Pacific Identities and Well-being Cross-cultural perspectives
Edited by Margaret Agee, Tracey McIntosh, Philip Culbertson and Cabrini ‘Ofa Makasiale
Book review by Liam Butler
Dr Margaret Agee leads the Counsellor Education Programme in the School of Counselling, Human Services and Social Work at the University of Auckland. She explains that the intention of this book’s authors and editors …
"is to make a significant contribution to the literature available on mental health and identity-related matters that are specific to Pacific people, with a particular focus on culturally appropriate ways of thinking about and approaching the mental health needs of those who are often misunderstood within the dominant culture."
When starting to read this book it quickly becomes apparent that you are indeed reading a really useful text, to both the world of academia and for health professionals who want to develop their knowledge of the field of Pacifica and Maori Mental Health.
The book is divided into four parts: Identity, Therapeutic Practice, Death and Dying, Reflexive Practice. Poems by Serie Barford, Selina Tusitala Marsh and Tracey Tawhiao introduce each section. The Maori and Pasifika poems are a perfect accompaniment to the poignant essays.
Researchers, practitioners and the poets talents are combined over 360 pages to provide a myriad of perspectives of mental well-being that give the reader a master class in the cross over of mental health and cultural awareness that would otherwise be very tricky to obtain and begin to comprehend.
Cabrini ‘Ofa Makasiale, MA, is a Catholic sister who works for Relationships Aotearoa Counselling Services and is a counsellor and psychotherapist. Her section on Spirituality and clients’ personal experiences of God in counselling explains that for some Tongan and Samoan clients…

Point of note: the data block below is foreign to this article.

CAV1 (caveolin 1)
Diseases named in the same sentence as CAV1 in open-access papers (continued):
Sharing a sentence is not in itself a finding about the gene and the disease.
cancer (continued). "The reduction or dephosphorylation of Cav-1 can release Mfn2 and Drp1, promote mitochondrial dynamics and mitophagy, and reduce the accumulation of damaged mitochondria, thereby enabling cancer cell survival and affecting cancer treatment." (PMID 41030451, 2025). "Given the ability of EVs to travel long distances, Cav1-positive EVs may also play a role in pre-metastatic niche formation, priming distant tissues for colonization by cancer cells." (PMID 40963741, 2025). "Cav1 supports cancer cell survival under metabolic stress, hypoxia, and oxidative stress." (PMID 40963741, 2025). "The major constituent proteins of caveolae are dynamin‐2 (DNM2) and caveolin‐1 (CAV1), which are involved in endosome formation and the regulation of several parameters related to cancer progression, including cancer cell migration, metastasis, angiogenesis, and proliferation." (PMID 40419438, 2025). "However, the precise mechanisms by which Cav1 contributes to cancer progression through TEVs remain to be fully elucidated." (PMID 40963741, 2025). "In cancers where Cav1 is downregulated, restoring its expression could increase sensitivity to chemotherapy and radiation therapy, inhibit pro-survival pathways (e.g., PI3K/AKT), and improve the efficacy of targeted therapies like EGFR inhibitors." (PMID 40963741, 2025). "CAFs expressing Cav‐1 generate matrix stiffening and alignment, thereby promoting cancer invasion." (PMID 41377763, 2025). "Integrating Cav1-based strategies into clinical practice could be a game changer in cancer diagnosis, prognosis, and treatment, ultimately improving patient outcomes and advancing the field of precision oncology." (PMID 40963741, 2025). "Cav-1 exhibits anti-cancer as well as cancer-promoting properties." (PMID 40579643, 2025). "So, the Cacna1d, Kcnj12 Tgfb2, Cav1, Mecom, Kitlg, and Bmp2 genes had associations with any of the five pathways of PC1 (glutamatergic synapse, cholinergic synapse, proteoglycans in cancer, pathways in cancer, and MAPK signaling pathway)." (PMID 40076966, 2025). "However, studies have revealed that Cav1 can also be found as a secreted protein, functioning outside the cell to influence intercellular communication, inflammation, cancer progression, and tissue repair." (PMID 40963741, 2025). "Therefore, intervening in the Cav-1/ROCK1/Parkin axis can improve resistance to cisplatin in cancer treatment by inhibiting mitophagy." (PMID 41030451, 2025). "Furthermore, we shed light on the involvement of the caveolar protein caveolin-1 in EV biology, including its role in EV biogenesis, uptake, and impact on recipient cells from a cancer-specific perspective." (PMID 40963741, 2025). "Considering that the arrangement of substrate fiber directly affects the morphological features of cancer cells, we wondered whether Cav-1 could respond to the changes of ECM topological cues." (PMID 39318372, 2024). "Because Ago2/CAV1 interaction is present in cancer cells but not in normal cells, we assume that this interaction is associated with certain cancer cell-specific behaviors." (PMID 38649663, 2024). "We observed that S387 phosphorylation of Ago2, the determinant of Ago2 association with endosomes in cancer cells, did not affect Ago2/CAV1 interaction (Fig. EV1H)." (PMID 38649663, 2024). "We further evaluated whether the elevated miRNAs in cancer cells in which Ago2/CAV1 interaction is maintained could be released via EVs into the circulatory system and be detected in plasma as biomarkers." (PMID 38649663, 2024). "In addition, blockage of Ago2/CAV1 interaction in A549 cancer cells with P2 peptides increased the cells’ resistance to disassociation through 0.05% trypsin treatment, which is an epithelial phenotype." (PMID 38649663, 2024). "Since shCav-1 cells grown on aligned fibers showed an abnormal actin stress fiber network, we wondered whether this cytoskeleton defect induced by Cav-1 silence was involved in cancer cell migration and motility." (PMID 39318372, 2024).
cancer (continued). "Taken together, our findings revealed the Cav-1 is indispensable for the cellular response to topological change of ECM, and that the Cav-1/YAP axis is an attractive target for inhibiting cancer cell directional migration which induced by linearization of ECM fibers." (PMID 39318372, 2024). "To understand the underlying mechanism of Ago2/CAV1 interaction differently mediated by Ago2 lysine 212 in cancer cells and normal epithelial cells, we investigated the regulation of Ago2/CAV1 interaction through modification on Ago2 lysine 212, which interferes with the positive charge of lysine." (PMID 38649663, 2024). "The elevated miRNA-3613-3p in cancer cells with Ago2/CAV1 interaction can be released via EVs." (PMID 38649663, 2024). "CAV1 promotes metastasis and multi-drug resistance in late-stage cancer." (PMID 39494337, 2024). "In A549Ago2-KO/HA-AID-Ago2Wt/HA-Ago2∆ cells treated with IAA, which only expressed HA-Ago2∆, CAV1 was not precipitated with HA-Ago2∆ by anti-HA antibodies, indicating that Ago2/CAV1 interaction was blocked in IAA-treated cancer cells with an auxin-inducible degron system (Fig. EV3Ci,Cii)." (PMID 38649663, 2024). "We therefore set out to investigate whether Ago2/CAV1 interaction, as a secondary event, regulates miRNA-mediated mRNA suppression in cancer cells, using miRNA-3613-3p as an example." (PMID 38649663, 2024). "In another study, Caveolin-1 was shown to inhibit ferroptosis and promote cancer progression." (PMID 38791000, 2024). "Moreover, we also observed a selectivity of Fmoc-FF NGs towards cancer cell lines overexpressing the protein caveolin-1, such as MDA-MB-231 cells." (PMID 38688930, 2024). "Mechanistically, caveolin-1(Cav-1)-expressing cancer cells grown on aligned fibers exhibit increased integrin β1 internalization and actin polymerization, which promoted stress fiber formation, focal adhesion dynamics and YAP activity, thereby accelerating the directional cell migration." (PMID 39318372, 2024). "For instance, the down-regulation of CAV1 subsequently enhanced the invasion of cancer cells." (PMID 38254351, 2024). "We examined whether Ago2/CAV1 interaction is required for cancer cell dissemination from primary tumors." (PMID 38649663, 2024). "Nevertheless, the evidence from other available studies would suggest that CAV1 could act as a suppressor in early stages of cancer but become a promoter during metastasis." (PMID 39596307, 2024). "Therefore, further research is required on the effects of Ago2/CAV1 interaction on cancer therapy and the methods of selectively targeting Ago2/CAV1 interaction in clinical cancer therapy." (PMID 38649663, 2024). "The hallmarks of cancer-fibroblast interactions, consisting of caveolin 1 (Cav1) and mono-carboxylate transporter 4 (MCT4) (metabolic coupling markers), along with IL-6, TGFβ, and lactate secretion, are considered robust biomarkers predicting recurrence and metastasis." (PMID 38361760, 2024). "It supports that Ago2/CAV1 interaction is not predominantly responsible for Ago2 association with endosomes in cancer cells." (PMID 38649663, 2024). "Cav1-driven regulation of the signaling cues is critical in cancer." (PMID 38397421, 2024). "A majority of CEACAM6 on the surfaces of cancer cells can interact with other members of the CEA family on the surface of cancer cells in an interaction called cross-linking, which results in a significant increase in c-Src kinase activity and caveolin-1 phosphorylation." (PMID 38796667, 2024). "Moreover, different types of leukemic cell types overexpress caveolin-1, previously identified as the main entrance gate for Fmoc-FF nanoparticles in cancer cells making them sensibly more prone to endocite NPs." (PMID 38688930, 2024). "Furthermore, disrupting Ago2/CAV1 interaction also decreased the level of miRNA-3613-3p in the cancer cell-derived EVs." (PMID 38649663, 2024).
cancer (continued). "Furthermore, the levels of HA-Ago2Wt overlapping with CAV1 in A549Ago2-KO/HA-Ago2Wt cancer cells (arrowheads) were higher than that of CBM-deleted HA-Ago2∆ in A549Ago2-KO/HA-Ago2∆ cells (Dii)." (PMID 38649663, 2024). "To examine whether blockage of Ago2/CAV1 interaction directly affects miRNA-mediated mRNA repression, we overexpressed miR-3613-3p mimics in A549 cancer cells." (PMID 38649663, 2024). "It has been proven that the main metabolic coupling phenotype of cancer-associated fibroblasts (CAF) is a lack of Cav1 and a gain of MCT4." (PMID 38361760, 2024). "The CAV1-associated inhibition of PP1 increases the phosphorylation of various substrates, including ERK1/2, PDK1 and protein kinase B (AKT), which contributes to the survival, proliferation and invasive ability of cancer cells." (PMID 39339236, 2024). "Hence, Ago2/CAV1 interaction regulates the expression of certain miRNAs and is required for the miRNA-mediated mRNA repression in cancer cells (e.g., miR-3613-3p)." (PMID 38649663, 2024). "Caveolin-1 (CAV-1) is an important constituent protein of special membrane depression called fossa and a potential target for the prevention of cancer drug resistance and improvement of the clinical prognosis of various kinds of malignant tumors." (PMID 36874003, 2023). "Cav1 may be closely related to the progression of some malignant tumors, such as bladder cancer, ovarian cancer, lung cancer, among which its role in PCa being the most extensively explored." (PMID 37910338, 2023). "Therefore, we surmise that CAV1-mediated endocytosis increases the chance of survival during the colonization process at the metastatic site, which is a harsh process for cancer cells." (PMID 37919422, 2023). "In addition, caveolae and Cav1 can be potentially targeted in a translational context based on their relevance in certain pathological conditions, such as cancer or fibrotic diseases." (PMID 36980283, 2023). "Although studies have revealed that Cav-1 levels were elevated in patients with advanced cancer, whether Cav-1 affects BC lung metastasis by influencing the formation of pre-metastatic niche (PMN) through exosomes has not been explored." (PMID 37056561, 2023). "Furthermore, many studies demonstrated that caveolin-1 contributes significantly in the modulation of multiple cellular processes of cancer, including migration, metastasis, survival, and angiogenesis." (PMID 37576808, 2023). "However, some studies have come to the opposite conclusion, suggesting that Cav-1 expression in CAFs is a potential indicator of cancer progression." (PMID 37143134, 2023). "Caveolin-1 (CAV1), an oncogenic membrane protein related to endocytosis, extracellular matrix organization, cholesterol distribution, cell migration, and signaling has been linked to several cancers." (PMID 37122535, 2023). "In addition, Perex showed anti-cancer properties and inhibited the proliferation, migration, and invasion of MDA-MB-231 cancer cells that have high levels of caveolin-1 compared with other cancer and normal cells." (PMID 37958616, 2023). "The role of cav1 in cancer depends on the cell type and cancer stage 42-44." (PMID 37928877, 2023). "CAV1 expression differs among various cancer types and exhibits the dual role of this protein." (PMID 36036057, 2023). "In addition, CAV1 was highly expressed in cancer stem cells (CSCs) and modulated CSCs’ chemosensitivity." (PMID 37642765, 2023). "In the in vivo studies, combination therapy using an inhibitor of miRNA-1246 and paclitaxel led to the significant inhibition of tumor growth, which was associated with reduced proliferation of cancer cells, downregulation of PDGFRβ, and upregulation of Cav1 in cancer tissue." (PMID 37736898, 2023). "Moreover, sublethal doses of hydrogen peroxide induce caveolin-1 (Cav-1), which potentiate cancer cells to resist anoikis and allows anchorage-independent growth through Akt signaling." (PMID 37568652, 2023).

"There is a search for God in the midst of pain- a longing for love and comfort, for harmony and peace within self and with others".
Integral to the well-being of Pacifica and to the joy of others is an ample dose of good humour. Rev. Mua Strickson-Pua contemplates ..
"Why Pacific People laugh loudly" like all wise men Mua knows when to thank his parents…
"Our mother, Jessie Vaitulu Purcell, had a fantastic sense of humour that family and friends enjoyed. She was a humble women of faith, a machinist, and the glue that cemented our aiga/ whanau as one. Complementary was our father, who had a sophisticated humorous storytelling style."
Taking the time to listen and having an audience to share your stories is integral to maintaining ones wellbeing. Rev. Mua quotes the astute Head of State of Samoa, Tui Atua Tupua Tamasese Ta’isi Tupuola Tufuga Efi…
"When we tell and retell stories about ourselves, our families, villages and countries, we learn about ourselves; we remember and celebrate history, heritage and identity. When we tell and retell the tragedies that befall us, we tell of our strengths and weaknesses, likes and dislikes, achievements and failures, biases, and all else that makes us human."
Pacific Identities and Well-being is a significant achievement as it provides the reader with solid understanding of the Pacifica strategies used to protect, restore and maintain mental health.
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